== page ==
Twenty years ago in the weeks following the 9/11 terrorist attack in the U.S., a tabloid style, monthly newspaper catering to the Toronto Muslim community was launched with its inaugural edition released on October 19, 2011.
The early issues of the newspaper captured the sentiments and concerns of Canadian Muslims following 9/11.
The headline of the first edition read, ‘Afghans and Pakistanis in Toronto afraid for loved ones: Canadians concerned for families’ and the article stated:
Toronto’s area Afghan and Pakistani Canadians, already dismayed by comments of those who would liken their religion to terrorism, are watching events unfold in Afghanistan and Pakistan from several perspectives: as Muslims, as Canadian citizens and as former residents of their home countries.
Many are worried about family members back home and continue to have difficulties keeping in touch with them. Tahir Safi, who came to Toronto from the city of Jalalabad, spends hours on the phone trying to reach relatives.
“The Americans say they are only bombing the Taliban,” he said. “But in war, innocent people are killed.”
The editorial of the first edition titled, ‘Time to reflect on our strength in diversity,’ called for greater inclusion of Toronto’s growing, visible and diverse population in public and private institutions:
In spite of this great diversity, it is sometimes difficult for an outsider to notice it in official Toronto. Institutions, governments and the media do not truly reflect our city - especially where it counts - in the upper, decision-making levels of these institutions.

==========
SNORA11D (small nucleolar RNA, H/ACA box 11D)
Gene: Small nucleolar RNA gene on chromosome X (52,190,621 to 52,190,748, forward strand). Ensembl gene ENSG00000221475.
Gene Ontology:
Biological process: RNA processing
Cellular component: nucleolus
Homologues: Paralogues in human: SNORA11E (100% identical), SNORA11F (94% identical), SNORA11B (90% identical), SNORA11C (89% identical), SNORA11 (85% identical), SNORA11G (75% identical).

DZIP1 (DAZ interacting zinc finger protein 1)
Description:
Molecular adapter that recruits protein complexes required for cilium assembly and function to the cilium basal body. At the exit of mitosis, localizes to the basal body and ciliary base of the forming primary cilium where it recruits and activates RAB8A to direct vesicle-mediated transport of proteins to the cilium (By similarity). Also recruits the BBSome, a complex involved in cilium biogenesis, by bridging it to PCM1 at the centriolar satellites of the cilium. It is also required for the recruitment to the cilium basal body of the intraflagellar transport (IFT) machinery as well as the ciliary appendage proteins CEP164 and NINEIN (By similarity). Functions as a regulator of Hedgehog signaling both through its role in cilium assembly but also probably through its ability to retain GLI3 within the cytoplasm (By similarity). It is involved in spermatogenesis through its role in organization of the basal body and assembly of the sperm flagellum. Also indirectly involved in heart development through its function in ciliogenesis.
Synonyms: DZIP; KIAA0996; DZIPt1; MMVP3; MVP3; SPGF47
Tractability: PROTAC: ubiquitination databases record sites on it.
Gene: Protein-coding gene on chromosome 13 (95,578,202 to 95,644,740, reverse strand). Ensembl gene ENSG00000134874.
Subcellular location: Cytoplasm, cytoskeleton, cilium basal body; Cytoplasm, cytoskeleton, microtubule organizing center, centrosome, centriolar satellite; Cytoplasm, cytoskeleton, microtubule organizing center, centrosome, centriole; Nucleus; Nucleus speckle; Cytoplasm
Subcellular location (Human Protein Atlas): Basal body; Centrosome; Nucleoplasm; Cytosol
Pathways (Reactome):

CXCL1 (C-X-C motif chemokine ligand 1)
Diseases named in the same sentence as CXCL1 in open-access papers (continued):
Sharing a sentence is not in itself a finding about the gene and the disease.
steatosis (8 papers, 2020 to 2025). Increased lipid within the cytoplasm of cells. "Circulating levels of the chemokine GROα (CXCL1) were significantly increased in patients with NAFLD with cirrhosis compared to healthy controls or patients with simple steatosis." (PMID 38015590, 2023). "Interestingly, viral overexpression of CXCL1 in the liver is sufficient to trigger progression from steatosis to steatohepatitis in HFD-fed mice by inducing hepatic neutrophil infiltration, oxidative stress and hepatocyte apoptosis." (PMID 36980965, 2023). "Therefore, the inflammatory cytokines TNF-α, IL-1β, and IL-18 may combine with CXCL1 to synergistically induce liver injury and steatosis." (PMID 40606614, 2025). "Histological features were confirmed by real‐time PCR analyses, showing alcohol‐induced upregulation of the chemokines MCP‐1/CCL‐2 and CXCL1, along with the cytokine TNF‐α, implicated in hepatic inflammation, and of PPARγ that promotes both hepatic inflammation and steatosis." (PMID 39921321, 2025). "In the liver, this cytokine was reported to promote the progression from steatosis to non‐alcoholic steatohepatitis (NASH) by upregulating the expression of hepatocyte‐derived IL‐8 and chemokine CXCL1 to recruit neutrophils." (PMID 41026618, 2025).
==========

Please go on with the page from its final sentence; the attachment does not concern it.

The recent tragedy in the U.S. brought to the fore what this lack of inclusion can mean for visible groups in times of crisis. They are the first targets and although they are as Canadian as anyone else, they are usually cast as the ‘other’ in difficult times. This is how Canadians - of Arab, Muslim, Sikh and Hindu - backgrounds have felt since the September 11th terrorist attacks on the U.S.
The world has come to Toronto and it is time for the city, institutions, governments and the media to take notice and reflect this diversity.
In the weeks and months following 9/11, many prayer gatherings were held across the country. The paper reported on a large event, "Healing the wounds in Toronto," held at the University of Toronto’s Convocation Hall on Sunday, October 14, 2001:
It was an evening of soul searching and introspection for the Muslim community.
The event was organized by a group of Toronto youths and supported by a number of community and national organizations within the Muslim community….
In a statement, the coordinators of the program said, “We need a vision of Islam that is rooted in our reality as Canadian Muslims. We must not feel like foreigners or outsiders in our own country. We must build a Canadian Islamic identity that is deeply rooted in our tradition and the universal principles of our faith. With bombs falling on Afghanistan, it will be difficult to remain focused. Canadian Muslims must work towards peace and social justice and join hands with fellow citizens of conscience to support peace abroad. It is time to think and act local, while maintaining a highly developed sense of global concern.